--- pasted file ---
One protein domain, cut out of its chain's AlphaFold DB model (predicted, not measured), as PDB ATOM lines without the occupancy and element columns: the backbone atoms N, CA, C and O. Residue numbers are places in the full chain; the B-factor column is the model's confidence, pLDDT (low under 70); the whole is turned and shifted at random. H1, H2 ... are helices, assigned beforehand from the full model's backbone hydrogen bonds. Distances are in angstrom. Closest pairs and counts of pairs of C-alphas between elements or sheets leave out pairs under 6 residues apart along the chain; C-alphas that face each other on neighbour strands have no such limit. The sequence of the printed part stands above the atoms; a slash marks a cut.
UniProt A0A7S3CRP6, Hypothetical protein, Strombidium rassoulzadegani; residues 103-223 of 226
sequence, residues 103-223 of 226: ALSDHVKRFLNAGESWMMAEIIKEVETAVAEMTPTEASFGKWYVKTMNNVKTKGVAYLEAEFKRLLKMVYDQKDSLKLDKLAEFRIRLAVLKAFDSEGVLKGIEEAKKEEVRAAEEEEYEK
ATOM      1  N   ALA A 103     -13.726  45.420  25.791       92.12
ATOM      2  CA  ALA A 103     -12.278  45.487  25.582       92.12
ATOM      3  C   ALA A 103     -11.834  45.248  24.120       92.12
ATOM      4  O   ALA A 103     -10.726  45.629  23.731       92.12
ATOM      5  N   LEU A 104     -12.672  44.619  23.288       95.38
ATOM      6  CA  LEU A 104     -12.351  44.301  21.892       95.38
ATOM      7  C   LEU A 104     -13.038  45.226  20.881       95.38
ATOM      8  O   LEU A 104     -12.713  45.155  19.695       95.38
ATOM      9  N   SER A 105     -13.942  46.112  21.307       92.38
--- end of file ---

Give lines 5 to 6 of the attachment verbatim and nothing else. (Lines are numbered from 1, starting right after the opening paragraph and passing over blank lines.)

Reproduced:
ATOM      3  C   ALA A 103     -11.834  45.248  24.120       92.12
ATOM      4  O   ALA A 103     -10.726  45.629  23.731       92.12